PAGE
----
Hundreds of protesters march in Istanbul on July 5 against Beijing's policies towards the Muslim Uyghur minority. Source: AP
Chinese diplomats often assert that progress on human rights in China has been remarkable and is plain to see. The results of a recent survey by the Pew Research Center call this rosy assessment into question. In country after country, including China’s top trading partners, big majorities see human rights in China as bad and getting worse.
Since 2013, the year Xi Jinping assumed China’s presidency, the Pew Research Center’s Global Attitudes project has conducted a one-of-its-kind survey that asks whether the Chinese government respects the individual liberties of its people. Over the last three years, Pew has polled more than 120,000 individuals in 49 countries. People in 34 of these countries were surveyed in all three years of Xi’s presidency. Pew conducted the latest survey in 40 countries from May 25–27, 2015; the results were released on June 23.
"Does the government of China respect the personal freedoms of its people?" (Global median)
Sources: Pew Research Center, Dui Hua.
The survey finds a sharp deterioration in international opinion towards the Chinese government’s human rights record since the last survey of 43 countries in 2014. The poll poses the question: “Does the government of China respect the personal freedoms of its people?” In 2015, the global median responses for “Yes” and “No” showed an 11-point spread (34 percent “Yes” and 45 percent “No”), compared to a four-point spread in 2014 (36 percent “Yes” and 40 percent “No”). Of the 35 countries surveyed in both years, 23 registered an increase in the percentage of “No” responses, while 15 tallied an increase in the percentage of “Yes” responses. (Some countries showed increases in both the “Yes” and “No” results.)
Between 2014 and 2015, the median percentage of people who said that the Chinese government does not respect the personal freedoms of its people increased in every geographic area surveyed.
"Does the government of China respect the personal freedoms of its people?"
(Median percentage saying "No" by region, 2014-2015)
(Median percentage saying "No" by region, 2014-2015)
Sources: Pew Research Center, Dui Hua
Attitudes towards China’s human rights record are particularly bad in Western Europe, North America, Northeast Asia, and Australia. In France, 93 percent replied that the Chinese government does not respect the personal freedoms of its citizens. In Germany 92 percent held that view, as did 88 percent in Spain. In the United States, the percentage of those who say that China does not respect the personal freedoms of its people rose steadily to 84 percent in 2015, from 71 percent in 2013, and 78 percent in 2014. Responses in the United Kingdom show a similar trend.
In Italy, South Korea, Japan, and Australia, eight in ten or more of respondents in 2015 indicated that China lacks respect for personal freedoms.
One of the biggest shifts in opinion took place in Turkey, where the percentage of those who said that China does not respect the personal freedoms of its people rose to 58 percent in 2015 from 38 percent in 2014.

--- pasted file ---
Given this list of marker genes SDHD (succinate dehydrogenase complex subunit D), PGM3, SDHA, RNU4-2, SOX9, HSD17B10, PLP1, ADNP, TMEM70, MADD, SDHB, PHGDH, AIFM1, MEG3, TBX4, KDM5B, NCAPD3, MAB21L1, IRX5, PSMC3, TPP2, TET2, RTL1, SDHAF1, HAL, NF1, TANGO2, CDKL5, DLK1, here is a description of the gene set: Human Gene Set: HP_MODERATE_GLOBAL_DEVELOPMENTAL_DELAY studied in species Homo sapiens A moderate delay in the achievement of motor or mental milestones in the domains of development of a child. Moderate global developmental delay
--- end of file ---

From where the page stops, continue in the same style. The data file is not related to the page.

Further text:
While opinions towards China’s human rights record in Latin America turned largely negative, the Pew survey found a staggering 31 percentage point increase in the percentage of Chileans—from 20 percent in 2014 to 51 percent in 2015—who said that China does respect its people’s personal freedoms. Other countries that registered double-digit improvements in perceptions of China’s human rights record were Pakistan (up 13 points), the Philippines (up 11 points), and Nigeria (up 13 points).
One is left to speculate on why there has been such a sharp deterioration in China’s human rights image overall. In some countries, especially those engaged in territorial disputes with China, geopolitical factors might be at play. Countries with large Christian populations may have been affected by reports of church demolitions. In Turkey, China’s suppression of the economic, social, and cultural rights of Uyghurs, a Turkic-speaking Muslim ethnic group of Xinjiang, has almost certainly played a role in the dramatic fall of China’s image. (Uyghur economist Ilham Tohti was sentenced to life in prison for splittism in September 2014, and protests over China’s treatment of Uyghurs erupted in Istanbul in early July 2015.) Countries that value the rule of law may have been repelled by the increase in the jailing and beating of lawyers and human rights defenders. Beijing’s refusal to show flexibility in its dealings with Hong Kong protesters over political reforms and the, at least initially, heavy-handed police response to the protests were widely reported. Foreign journalists in China, many of whom complain of their treatment at the hands of Chinese authorities, not surprisingly, focus on reporting negative stories.
On the other hand, the Chinese government’s effort to counter the country’s negative image has been feckless and episodic. Perhaps its biggest achievement in human rights in recent years is its sharp reduction in the number of executions. The government rarely highlights this feat, and when it does, omits specific figures, which it chooses to classify as state secrets.